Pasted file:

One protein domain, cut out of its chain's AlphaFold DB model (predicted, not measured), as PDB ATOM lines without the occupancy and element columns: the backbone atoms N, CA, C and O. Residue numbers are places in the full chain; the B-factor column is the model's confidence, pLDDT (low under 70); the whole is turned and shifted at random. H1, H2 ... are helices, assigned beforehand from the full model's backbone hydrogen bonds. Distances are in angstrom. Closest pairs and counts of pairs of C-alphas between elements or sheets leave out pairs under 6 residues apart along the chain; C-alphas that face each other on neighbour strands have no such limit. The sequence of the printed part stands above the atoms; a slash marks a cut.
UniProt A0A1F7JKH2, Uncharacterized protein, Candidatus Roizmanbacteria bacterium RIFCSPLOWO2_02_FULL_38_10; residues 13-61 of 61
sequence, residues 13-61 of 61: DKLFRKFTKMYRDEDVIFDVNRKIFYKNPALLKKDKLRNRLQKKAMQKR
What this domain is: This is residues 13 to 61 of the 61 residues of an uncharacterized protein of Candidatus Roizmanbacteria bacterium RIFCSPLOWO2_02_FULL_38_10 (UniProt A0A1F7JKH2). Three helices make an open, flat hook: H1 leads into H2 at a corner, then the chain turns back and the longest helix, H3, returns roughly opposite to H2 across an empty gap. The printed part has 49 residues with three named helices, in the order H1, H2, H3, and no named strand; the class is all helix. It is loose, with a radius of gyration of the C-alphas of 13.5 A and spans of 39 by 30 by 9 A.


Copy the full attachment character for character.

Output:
One protein domain, cut out of its chain's AlphaFold DB model (predicted, not measured), as PDB ATOM lines without the occupancy and element columns: the backbone atoms N, CA, C and O. Residue numbers are places in the full chain; the B-factor column is the model's confidence, pLDDT (low under 70); the whole is turned and shifted at random. H1, H2 ... are helices, assigned beforehand from the full model's backbone hydrogen bonds. Distances are in angstrom. Closest pairs and counts of pairs of C-alphas between elements or sheets leave out pairs under 6 residues apart along the chain; C-alphas that face each other on neighbour strands have no such limit. The sequence of the printed part stands above the atoms; a slash marks a cut.
UniProt A0A1F7JKH2, Uncharacterized protein, Candidatus Roizmanbacteria bacterium RIFCSPLOWO2_02_FULL_38_10; residues 13-61 of 61
sequence, residues 13-61 of 61: DKLFRKFTKMYRDEDVIFDVNRKIFYKNPALLKKDKLRNRLQKKAMQKR
What this domain is: This is residues 13 to 61 of the 61 residues of an uncharacterized protein of Candidatus Roizmanbacteria bacterium RIFCSPLOWO2_02_FULL_38_10 (UniProt A0A1F7JKH2). Three helices make an open, flat hook: H1 leads into H2 at a corner, then the chain turns back and the longest helix, H3, returns roughly opposite to H2 across an empty gap. The printed part has 49 residues with three named helices, in the order H1, H2, H3, and no named strand; the class is all helix. It is loose, with a radius of gyration of the C-alphas of 13.5 A and spans of 39 by 30 by 9 A.